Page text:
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Harlem Week is an uptown celebration that began in the ’70s as Harlem Day. Harlem Day has turned into Harlem Week–really Harlem month–as there are a bunch of performances, films, fashion and sporting events during the next few weeks. One feature of the festival is half-price Wednesday Amateur Night at the Apollo on the 14th and the 21st. (Be prepared for very candid reviews of the performers–New Yorkers don’t play.) This Saturday from 12 to 7, you’ll find a Dance Theater of Harlem Street Festival, an outdoor bash featuring arts and crafts, performance showcases, food and entertalnment on W.152nd from Amsterdam to St. Nicholas. Check the schedule for more events.

Take  there’s a last chance to enjoy Shakespeare in the Park. Love’s Labour Lost is being performed until the 18th. Grab a blanket and a picnic and head to the Delacorte Theater in Central Park.

I’ve already told you about about Summer Streets and restaurant week and outdoor movie screenings, right? And of course there are always a zillion Broadway and off-Broadway shows that are probably a teeny bit less crowded.

So there you have it. You have plenty to do and fewer folks to bump into. New York City Nirvana.




Memorial Day Weekend + Free = Fun


Time to kick off summer with freebies, people! Check out fun stuff to do without spending where to buy viagra any cash:

Memorial Day Concert at St. John the Divine. Celebrate with the New York Philharmonic in this beautiful cathedral on Amsterdam and 112th on Monday at 8:00 pm. Tickets are first-come, first-served and available the day of the performance at 6:00 p.m. If you don’t get in, music will be piped out onto the adjacent Pulpit Green, weather permitting. (And as of now, it’s looking like the weather will permit: forecast for the day is high of 68 and sunny.)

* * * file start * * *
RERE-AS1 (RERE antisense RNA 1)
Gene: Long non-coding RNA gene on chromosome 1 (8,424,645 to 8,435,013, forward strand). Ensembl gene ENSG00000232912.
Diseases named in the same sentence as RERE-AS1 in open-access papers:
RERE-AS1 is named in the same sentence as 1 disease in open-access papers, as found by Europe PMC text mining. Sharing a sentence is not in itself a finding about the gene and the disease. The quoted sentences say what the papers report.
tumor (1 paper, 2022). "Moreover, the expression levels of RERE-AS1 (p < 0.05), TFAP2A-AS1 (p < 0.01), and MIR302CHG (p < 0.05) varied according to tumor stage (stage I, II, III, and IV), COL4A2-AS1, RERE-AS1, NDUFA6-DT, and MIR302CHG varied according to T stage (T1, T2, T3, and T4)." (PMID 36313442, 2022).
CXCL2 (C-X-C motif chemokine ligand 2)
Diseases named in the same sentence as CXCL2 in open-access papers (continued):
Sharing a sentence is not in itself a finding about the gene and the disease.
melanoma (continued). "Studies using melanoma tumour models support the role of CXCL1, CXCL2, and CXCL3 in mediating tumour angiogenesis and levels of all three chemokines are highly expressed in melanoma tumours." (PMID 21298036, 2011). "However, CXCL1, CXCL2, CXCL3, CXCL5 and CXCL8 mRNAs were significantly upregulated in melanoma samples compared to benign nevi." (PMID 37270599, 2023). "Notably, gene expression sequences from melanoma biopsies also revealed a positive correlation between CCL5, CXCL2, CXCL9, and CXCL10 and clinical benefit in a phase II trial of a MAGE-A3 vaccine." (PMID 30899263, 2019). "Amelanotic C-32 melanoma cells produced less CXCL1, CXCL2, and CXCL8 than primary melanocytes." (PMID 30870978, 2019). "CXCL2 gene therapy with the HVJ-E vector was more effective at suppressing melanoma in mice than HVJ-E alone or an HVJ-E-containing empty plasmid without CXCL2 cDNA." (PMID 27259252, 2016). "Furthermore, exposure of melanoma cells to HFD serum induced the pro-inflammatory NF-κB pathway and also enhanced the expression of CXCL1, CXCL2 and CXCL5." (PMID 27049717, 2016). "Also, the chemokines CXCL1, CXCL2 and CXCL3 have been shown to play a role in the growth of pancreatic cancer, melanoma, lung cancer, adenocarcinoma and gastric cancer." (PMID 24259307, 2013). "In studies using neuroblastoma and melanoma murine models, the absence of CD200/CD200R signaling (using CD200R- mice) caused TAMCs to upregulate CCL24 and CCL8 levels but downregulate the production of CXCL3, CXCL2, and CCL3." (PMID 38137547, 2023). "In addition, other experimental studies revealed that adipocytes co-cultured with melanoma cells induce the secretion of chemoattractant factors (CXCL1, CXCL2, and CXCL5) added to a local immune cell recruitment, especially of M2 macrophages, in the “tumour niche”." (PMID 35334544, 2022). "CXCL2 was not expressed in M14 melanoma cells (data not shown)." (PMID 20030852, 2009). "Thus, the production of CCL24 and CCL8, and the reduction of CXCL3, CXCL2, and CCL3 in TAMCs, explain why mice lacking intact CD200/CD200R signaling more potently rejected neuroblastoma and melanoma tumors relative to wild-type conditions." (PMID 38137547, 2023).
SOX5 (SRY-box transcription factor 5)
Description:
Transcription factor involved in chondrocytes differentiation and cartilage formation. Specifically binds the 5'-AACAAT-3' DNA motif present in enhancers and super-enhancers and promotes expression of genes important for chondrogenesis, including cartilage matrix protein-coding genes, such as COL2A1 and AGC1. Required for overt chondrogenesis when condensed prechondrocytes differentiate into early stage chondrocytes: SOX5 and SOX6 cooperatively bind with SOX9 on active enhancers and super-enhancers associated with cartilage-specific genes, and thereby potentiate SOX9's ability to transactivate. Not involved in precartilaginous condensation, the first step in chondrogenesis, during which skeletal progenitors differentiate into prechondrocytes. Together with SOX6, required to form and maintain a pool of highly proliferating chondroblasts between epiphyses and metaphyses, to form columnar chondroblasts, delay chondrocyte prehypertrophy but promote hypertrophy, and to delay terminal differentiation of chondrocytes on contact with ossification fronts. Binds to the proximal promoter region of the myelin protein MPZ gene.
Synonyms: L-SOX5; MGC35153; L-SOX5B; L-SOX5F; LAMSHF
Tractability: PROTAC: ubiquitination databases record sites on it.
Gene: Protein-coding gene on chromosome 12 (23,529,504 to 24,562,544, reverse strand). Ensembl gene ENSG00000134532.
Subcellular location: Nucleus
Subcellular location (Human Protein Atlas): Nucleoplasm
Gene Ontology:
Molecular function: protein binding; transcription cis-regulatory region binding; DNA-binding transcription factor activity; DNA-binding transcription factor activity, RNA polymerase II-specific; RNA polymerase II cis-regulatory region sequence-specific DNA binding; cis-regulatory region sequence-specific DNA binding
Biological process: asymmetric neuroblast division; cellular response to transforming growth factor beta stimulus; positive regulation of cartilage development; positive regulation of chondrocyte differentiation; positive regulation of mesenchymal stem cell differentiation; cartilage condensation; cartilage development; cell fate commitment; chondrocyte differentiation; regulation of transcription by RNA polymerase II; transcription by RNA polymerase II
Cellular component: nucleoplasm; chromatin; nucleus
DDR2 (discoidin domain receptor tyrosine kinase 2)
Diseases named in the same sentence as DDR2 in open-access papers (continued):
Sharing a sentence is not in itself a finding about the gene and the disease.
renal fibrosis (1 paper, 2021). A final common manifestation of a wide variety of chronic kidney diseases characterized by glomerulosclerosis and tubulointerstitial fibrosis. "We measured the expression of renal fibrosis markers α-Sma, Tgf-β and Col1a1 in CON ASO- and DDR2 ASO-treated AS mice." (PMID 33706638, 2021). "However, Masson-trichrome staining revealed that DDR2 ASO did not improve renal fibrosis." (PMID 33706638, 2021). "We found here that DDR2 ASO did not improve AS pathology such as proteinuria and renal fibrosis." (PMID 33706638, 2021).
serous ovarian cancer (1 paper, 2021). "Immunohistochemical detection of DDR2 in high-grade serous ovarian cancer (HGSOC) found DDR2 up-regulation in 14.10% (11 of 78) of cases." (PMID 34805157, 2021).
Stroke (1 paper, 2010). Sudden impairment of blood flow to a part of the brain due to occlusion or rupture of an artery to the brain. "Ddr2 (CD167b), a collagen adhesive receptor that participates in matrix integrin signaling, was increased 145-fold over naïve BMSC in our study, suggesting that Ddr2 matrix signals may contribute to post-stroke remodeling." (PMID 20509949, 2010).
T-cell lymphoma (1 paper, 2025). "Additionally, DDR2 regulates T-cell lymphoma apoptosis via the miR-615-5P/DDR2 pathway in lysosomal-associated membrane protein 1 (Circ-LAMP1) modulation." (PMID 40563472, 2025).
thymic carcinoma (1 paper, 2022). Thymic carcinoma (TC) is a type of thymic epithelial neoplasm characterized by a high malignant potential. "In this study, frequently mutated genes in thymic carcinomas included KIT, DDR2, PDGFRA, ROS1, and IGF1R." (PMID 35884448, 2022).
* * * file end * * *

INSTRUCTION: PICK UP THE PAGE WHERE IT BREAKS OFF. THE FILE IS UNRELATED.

The Intrepid Museum plans to celebrate the weekend the right way, by honoring our service women and men. Aside from a screening of Top Gun for it’s freebie movies on Friday night series, Pier 86 will be filled live performances (the USO Show Troupe!), hands-on activities and displays.

Memorial Day Parade(s): There’s a bunch of them–just pick your borough. Probably the largest is the Little Neck-Douglaston Memorial Parade. It stars at 2 p.m. at the corner of Northern Blvd. and Jayson Ave. in Queens. This year’s parade is dedicated to those who served in Vietnam, as it’s the 40th anniversary of the end of the war.

And what holiday is complete without sparkly explosions? None, I say. To see fireworks, though, you have to head downtown on Thursday night (23rd) so that Lady Liberty is in view. Fireworks will be set off in the harbor near Liberty Island at around 9:15 p.m. (Not sure why they only have them on Thursday night-I searched and searched–but hey, if I’m mistaken and there’s more, please let me know!)

Have fun!

Drive-In Movies, No Car Necessary


What’s better than viewing a great film? Watching it outdoors on a beautiful, balmy evening, of course. Summer in the city is filled with crazy outdoor viewing opportunities. Here are a few:

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Rooftop Films: This is a non-profit whose “mission is to engage diverse communities by showing independent movies in outdoor locations, producing new films, coordinating youth media education, and renting equipment at low cost to artists.”  Admission is around $13 for most films–but some are free. Included in the lineup this year? The Central Park Five doc, and Noah Baumbach’s latest, Frances Ha. Screenings are scheduled now through August.

Bryant Park Summer Film Festival:  Totally gratis, every Monday evening from 5 to 11:30 p.m. The full schedule doesn’t come out for a few days, as the screenings begin mid-June, but usually it’s a mix of classics, cult films, musicals, with a kid-friendly movie thrown in here and there. And if you don’t have time to pick up snacks, there’s a ‘wichcraft kiosk on the premises. (Yummy sandwiches by Tom Colicchio, Top Chef guy!)

Hudson River Park’s Riverflicks for Grownups: Movies begin at dusk, around 8:30 p.m. at Pier 63 in Chelsea. Screenings are gratis and will run in July and August. They’ve got some heavy hitters planned this year: Silver Linings Playbook (7/10),  Argo (7/24) and The Avengers (8/7). And get this–free popcorn!

The Intrepid Museum has some free family-friendly screenings planned in their “Friday Nights on the Flight Deck” series. This Friday, they’ll show Top Gun, featuring a young (and presumably less creepy) Tom Cruise. Jaws will run on 6/28 and Harry Potter and the Sorcerer’s Stone will be screened on 8/2.

Happy viewing!